AN ENTREPRENEUR from Maldon is celebrating his business’ 50,000th kids’ party.

Darren Bewley was just 14 when he knew he wanted to run his own nationwide kids’ party business.

While it may have just been a pipe dream for the teenager, 30 years later the 45-year-old entrepreneur is about to realise it by breaking into Scotland and Ireland with DNA Kids.

The business, run from Rawreth, Wickford, employs up to 90 people across England and Wales, including 15 in Essex, and has been 26 years in the making.

This month will see DNA Kids break the 50,000th party barrier. As a thank you to his loyal customers, Mr Bewley is giving away the party for free to one lucky winner.

It is a dream come true for Mr Bewley, whose greatest school grade was a C in drama at GCSE.

He said: “I remember saying to my wife when I was 17 I don’t want to be just anybody. I want to be somebody.

“I didn’t think for one minute it would end up being this. I just did what I love.

“I am really passionate and always have been. I work on my days off. I really believe you should do what you love and I really love my job.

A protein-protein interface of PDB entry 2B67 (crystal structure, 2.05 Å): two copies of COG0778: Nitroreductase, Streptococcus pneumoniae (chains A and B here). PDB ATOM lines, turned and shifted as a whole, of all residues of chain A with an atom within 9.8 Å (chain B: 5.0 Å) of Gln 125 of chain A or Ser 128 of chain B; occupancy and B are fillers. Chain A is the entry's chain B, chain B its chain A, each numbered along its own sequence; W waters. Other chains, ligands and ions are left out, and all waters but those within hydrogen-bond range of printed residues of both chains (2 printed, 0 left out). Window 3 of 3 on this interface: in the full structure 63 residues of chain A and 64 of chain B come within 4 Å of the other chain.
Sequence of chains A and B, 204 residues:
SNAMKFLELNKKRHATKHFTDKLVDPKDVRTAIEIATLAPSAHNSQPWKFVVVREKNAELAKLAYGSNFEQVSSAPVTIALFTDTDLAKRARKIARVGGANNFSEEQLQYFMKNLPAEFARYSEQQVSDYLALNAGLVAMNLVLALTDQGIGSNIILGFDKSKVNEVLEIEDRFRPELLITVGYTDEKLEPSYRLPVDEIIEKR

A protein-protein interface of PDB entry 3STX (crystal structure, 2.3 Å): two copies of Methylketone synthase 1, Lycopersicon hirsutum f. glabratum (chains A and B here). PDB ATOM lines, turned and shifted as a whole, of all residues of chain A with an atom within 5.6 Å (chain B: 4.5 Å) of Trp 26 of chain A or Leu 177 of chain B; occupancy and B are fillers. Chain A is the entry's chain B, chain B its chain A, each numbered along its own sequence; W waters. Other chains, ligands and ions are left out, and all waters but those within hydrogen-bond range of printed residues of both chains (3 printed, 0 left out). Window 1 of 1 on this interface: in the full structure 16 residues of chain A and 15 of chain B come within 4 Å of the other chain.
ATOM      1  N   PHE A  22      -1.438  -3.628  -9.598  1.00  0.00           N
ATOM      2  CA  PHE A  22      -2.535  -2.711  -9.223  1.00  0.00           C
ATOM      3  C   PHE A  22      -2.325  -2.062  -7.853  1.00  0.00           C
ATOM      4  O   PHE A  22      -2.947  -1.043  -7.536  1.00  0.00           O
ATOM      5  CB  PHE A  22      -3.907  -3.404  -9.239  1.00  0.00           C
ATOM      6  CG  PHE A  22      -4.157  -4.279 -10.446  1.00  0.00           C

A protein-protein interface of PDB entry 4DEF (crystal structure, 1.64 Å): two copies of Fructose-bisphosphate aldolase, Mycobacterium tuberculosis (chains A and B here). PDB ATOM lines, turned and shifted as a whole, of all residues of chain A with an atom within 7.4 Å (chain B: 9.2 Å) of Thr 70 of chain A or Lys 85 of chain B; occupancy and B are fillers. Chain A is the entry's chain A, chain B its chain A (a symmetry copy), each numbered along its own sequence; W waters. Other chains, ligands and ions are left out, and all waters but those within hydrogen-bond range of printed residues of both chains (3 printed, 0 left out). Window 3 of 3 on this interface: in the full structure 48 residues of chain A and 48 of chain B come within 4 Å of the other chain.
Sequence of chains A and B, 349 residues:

“I’m just really lucky.”

Mr Bewley was only 14 when he announced to his parents he was going to run his own party business.

After his mum and dad told him he would have to find someone else to buy his DJ equipment and ferry him around from party to party, he waited until he was 18.

He started his business at his parents’ home in Hullbridge, DJing at birthday parties in Essex and advertising in newspapers.

Before long, he was being double booked and had to take on staff.

Now DNA Kids takes orders of up to 300 parties a week, throwing everything from magic and wacky science bashes to parties for princesses and superheroes.

DNA Kids has hosted parties for scores of celebrities from tennis ace Boris Becker to footballer Franco Zola.

He said: “I remember setting up in this village hall in summertime and I had seen the name of the woman who made the booking and didn’t think anything of it.

“I remember seeing this guy and thinking ‘do I know him? Where do I know that guy from?’.

“It was only when I was in the middle of a game where I had kids jumping up and down with inflatable bananas I suddenly thought ‘that’s Eric Clapton’.

“He never said who he was because he wasn’t that kind of guy. But he came over and said I was doing a great job and had a real talent.”

Mr Bewley hopes to break into Scotland and Ireland by 2020 and then the next on his list is America.

To thank their loyal customers, the 50,000th person to book with the company will be given their party for free. The barrier is expected to be reached this month.

Mr Bewley added: “I really hope it is me who gets to take that call and tells them they have won.”

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